VMware CIO: We're way ahead of our competitors
Tayloe Stansbury, chief information officer at VMware, explains why the virtualisation firm is leading the pack - including Microsoft.
We still believe the savings are there. If you are going to do something fairly simple, such as to virtualise in place the things you are running currently, that is fairly simple to do. You just [go] to a "P to V", physical to virtual environment, and run it that way. That doesn't require a great deal of training or differences in system administration.
But if, on the other hand, you want to take advantage of features that allow you to run with much lower energy or consolidate to much higher ratios on your servers, some of that technology such as Distributed Resource Scheduler, or VMotion, does take a little more work to set up.
And when it comes to sizing any system, whether it is on physical hardware or whether it's virtual, then it does take some amount of effort to do your systems design right and size your systems correctly for the load you expect to see on them. But once you've set it up in a virtual environment, the management of those resources can be automated. You can run with more servers per systems admin, so you are more efficient from a human resource standpoint as well.
There is some debate around the technologies being used in virtualisation primarily hypervisors versus containers. What are the main technical differences between the two and why might one be preferable?
There's no question that a bare metal hypervisor is the better way to go. You have a very simple piece of software that has control of everything, and is not contained in an operating system so you don't have the complexity or security issues that might arise from having a containing operating system that is running the virtualisation engine another advantage of bare metal hypervisor is it is a much smaller target from a security standpoint.
Microsoft is making a significant push into the virtualisation space. Does that worry you or potentially could the credibility that Microsoft brings as a competitor help the market?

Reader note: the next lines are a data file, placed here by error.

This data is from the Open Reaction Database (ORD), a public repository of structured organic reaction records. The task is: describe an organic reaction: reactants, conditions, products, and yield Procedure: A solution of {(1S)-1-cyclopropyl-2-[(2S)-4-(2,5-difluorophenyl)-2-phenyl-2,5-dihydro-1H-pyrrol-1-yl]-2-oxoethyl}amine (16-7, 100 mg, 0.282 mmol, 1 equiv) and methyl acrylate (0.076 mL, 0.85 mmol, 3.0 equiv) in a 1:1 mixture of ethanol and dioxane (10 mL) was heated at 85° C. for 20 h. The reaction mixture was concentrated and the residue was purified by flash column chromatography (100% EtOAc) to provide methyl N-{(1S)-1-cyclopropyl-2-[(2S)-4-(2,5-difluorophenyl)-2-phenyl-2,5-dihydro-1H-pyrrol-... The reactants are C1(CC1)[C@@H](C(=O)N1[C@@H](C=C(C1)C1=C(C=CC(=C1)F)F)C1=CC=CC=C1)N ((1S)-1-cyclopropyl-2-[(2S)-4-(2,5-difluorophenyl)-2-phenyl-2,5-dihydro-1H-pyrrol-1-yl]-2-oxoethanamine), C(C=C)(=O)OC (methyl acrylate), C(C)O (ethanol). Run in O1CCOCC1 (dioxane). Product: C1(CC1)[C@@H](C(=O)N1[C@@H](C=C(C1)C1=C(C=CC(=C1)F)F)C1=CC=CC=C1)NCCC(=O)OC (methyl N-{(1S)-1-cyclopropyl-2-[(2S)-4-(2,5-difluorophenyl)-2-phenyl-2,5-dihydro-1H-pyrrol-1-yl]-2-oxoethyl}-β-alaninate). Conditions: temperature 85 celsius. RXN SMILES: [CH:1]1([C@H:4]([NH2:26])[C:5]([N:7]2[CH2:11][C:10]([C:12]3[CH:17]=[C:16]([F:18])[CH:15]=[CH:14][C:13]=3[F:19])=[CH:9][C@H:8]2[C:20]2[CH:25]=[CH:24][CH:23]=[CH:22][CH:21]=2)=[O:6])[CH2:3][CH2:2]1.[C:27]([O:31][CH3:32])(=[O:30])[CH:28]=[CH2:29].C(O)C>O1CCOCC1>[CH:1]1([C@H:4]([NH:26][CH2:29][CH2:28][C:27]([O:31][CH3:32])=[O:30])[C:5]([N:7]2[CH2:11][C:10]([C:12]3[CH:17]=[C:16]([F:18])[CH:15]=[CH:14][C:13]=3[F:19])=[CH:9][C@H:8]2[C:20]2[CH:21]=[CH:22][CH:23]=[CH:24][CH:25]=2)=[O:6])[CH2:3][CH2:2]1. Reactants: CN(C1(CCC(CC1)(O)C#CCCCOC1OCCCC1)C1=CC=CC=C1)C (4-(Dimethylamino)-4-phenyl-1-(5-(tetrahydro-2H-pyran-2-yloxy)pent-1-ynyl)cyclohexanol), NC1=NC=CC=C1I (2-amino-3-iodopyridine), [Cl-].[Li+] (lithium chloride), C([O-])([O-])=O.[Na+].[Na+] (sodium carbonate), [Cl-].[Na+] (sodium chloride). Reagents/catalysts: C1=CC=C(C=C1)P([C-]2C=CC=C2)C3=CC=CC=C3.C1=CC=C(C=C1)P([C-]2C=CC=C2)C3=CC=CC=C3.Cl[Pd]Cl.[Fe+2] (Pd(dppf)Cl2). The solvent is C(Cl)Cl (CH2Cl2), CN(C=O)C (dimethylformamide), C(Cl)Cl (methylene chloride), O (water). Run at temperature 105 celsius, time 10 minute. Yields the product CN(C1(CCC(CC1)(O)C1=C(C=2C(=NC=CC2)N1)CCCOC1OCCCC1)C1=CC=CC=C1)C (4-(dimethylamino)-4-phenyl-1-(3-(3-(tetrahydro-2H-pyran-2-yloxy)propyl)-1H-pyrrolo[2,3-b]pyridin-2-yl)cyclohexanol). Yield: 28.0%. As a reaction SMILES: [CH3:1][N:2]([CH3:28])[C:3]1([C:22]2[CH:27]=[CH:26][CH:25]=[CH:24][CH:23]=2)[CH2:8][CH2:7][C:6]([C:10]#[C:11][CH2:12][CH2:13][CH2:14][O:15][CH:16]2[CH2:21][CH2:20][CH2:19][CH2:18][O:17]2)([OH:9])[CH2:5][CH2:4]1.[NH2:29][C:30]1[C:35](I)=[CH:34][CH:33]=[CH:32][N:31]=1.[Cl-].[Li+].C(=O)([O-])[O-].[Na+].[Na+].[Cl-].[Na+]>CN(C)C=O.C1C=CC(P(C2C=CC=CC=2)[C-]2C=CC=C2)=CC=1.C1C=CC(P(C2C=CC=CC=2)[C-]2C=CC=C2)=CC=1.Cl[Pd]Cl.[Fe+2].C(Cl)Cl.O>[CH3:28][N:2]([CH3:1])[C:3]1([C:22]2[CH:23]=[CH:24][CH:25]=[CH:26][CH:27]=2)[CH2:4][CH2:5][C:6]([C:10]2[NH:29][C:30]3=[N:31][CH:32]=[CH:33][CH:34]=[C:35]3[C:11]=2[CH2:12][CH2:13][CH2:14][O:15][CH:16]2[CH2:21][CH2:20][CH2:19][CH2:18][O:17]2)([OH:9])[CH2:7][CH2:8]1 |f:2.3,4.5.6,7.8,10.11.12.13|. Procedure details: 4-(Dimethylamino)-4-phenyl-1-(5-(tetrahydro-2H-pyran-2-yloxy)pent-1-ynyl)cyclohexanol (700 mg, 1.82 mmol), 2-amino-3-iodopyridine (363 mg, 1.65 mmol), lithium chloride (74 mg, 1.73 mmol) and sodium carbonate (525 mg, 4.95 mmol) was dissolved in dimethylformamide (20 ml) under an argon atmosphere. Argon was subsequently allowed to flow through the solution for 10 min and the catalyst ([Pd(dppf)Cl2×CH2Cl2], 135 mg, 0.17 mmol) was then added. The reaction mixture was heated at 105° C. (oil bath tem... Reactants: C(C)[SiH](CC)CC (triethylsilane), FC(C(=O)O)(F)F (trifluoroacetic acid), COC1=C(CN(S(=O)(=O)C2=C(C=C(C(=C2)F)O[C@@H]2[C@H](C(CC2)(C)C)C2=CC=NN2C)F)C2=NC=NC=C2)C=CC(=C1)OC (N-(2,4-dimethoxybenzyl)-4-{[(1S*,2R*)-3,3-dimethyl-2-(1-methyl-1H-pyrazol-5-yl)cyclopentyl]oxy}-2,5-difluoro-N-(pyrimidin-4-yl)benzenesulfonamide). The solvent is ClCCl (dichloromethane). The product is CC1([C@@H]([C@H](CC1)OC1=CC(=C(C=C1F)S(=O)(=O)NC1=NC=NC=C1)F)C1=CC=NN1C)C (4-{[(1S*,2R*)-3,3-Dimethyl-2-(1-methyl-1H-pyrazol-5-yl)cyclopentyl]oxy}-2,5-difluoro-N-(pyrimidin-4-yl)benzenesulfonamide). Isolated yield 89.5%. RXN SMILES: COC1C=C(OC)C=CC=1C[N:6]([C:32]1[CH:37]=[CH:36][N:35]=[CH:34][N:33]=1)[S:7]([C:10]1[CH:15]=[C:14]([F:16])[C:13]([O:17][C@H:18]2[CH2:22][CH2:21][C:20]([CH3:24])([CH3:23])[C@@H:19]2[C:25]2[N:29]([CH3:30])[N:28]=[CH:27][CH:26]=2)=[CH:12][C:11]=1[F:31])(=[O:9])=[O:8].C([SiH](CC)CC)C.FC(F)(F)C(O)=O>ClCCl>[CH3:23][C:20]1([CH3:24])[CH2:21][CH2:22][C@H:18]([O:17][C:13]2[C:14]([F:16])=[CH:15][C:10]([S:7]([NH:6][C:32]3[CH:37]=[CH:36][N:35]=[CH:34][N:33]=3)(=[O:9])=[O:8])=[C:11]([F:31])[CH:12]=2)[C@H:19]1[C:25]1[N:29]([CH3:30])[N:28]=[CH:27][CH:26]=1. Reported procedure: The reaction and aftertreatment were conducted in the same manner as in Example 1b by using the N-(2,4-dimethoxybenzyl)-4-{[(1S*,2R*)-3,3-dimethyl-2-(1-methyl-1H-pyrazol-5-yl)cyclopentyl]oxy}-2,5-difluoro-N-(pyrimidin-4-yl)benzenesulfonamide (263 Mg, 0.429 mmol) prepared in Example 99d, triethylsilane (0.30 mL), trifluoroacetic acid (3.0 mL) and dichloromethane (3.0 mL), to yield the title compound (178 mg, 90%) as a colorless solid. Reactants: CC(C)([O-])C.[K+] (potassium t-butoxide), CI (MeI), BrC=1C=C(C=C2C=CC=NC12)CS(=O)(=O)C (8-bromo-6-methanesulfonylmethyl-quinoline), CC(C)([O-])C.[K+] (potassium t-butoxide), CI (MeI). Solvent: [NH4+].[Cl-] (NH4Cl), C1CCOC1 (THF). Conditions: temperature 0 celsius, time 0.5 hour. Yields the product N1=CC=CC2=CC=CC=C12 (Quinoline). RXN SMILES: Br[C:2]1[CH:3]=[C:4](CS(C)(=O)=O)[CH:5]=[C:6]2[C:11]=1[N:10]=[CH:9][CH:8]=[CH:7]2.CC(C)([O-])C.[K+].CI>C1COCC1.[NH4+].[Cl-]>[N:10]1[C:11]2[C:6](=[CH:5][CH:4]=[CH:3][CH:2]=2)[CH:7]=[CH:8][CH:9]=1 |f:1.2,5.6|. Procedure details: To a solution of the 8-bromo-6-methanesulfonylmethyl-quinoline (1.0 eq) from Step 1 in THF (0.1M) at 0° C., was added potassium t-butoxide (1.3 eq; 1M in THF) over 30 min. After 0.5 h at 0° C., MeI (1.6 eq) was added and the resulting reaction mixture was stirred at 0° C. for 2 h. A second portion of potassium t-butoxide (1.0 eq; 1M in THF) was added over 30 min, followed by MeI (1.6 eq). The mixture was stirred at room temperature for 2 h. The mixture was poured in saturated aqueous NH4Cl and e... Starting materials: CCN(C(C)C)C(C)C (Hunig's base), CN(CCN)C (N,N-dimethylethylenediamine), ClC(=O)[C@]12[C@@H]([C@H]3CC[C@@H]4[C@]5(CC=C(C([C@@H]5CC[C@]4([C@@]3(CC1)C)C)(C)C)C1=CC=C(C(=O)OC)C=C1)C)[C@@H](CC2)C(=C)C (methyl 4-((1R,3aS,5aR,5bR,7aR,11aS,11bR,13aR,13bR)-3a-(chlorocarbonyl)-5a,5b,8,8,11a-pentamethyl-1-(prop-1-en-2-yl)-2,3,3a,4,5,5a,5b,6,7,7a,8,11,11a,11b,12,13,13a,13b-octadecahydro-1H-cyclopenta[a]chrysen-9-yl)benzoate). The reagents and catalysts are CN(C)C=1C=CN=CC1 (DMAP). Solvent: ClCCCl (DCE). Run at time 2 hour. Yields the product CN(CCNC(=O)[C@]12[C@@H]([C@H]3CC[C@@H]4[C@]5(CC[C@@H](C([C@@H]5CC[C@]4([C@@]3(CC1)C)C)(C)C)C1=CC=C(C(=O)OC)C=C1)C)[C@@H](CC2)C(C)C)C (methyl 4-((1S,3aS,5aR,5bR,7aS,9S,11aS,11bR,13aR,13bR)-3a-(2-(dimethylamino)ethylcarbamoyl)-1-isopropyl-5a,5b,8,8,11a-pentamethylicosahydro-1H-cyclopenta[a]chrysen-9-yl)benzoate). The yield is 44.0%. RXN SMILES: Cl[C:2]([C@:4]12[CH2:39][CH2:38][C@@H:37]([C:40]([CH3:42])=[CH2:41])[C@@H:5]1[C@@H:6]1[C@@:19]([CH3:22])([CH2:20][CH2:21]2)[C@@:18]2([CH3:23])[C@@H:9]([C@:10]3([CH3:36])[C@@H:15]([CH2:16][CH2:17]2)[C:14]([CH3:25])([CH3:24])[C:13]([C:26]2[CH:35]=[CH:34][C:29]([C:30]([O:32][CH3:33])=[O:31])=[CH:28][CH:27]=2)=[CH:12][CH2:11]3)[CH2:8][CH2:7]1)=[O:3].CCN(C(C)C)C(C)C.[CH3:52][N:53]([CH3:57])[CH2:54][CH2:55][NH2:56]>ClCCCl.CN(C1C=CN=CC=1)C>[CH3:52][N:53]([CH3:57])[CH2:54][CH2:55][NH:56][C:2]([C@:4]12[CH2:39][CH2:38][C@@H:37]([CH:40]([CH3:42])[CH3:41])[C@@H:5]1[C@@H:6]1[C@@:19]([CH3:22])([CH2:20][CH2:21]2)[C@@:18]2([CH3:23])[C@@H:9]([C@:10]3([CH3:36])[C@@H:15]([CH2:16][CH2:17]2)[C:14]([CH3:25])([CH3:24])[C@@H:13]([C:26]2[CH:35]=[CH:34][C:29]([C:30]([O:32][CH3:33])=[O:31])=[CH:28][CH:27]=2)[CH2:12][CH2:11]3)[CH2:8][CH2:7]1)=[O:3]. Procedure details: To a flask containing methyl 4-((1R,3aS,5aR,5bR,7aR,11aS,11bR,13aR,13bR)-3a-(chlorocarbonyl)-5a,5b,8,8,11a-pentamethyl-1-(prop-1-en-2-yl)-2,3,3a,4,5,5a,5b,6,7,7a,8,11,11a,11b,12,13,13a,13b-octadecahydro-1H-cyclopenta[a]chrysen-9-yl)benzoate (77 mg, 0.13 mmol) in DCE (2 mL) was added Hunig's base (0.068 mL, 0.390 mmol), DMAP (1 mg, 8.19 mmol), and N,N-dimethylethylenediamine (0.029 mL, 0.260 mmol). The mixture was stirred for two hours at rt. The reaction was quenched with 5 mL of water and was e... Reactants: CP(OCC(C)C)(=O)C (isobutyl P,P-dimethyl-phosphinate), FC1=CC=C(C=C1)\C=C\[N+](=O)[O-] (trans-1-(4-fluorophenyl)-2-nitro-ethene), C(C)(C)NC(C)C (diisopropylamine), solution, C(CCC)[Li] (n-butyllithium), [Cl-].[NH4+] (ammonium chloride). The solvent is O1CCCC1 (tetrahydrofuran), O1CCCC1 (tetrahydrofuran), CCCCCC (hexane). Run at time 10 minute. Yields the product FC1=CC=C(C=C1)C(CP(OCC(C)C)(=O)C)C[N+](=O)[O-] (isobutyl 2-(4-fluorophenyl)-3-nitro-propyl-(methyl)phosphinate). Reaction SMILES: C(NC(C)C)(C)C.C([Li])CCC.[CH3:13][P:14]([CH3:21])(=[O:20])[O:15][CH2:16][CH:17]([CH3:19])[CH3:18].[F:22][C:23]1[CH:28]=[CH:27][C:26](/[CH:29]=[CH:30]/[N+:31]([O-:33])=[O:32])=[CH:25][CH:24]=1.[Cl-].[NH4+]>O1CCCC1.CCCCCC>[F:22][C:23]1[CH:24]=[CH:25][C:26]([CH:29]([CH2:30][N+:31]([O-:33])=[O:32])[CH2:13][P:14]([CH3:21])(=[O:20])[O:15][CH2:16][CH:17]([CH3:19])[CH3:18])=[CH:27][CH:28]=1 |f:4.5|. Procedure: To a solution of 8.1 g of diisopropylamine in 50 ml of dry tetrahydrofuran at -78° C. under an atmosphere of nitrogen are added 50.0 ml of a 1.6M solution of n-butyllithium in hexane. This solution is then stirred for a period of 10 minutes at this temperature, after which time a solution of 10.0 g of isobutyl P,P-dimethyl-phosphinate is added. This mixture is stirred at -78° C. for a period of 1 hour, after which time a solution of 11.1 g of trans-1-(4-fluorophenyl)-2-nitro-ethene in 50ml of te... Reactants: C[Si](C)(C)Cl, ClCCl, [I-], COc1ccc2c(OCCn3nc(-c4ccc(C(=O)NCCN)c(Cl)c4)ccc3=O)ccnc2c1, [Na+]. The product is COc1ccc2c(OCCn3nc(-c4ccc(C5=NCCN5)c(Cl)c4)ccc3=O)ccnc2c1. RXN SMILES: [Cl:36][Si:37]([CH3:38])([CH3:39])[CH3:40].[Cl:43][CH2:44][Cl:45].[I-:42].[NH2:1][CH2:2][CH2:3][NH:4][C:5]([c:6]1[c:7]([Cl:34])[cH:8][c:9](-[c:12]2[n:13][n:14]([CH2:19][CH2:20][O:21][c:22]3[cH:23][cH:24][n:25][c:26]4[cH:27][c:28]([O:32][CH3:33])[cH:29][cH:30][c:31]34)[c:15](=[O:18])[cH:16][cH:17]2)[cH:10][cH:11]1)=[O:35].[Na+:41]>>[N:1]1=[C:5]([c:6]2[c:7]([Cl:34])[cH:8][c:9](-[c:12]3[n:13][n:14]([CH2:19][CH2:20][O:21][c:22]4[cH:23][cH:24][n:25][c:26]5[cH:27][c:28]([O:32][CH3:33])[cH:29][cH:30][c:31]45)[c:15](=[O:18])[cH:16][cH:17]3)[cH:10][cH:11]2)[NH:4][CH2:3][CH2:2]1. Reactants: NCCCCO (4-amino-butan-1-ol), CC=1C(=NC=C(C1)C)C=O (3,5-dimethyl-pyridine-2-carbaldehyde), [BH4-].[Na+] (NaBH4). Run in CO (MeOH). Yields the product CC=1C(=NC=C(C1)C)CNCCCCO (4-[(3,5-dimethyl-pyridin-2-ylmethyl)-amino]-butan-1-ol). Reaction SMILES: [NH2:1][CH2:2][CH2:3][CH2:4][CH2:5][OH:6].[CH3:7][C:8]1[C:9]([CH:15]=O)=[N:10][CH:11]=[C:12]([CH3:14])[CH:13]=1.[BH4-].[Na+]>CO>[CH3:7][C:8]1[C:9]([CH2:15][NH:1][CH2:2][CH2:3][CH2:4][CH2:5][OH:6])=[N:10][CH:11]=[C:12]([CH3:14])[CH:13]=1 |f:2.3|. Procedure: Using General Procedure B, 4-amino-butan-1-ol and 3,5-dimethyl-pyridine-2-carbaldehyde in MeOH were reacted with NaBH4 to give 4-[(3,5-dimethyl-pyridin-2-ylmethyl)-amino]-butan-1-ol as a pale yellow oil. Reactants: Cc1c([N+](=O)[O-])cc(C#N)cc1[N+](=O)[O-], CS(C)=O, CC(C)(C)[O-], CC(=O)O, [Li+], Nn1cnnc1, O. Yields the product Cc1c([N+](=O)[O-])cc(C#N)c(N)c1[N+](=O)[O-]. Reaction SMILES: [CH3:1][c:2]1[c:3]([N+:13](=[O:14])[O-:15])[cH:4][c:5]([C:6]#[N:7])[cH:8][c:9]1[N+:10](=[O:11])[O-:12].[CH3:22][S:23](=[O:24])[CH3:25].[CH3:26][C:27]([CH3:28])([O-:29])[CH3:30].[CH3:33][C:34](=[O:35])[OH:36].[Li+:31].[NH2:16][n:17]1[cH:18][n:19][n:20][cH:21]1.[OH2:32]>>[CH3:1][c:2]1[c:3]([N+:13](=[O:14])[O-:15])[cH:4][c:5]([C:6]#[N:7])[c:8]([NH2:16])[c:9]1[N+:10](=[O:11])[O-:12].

Microsoft moving into the virtualisation market certainly validates it. Microsoft is also a very formidable competitor. But VMware is a long way ahead in virtualisation tech and it will take Microsoft a long time to catch up with where we are today. We are investing heavily in taking the technology forward and widening the gap with Microsoft. Some examples where we are ahead are VMotion, Distributed Resource Scheduler and High Availability Site Recovery Manager.
There has been quite a lot of change at VMware of late founding chief executive Diane Greene has left, Paul Maritz has come in. Has that affected your relationship with customers, are they concerned about stability within the business?
I don't think so. VMware has a huge advantage in virtualisation technology, we are way ahead of our competitors. And we are investing heavily to widen the gap.
Navigating the new normal: A fast guide to remote working
A smooth transition will support operations for years to comeDownload now
Putting a spotlight on cyber security
An examination of the current cyber security landscapeDownload now
The economics of infrastructure scalability
Find the most cost-effective and least risky way to scaleDownload now
IT operations overload hinders digital transformation
Clearing the path towards a modernised system of agreementDownload now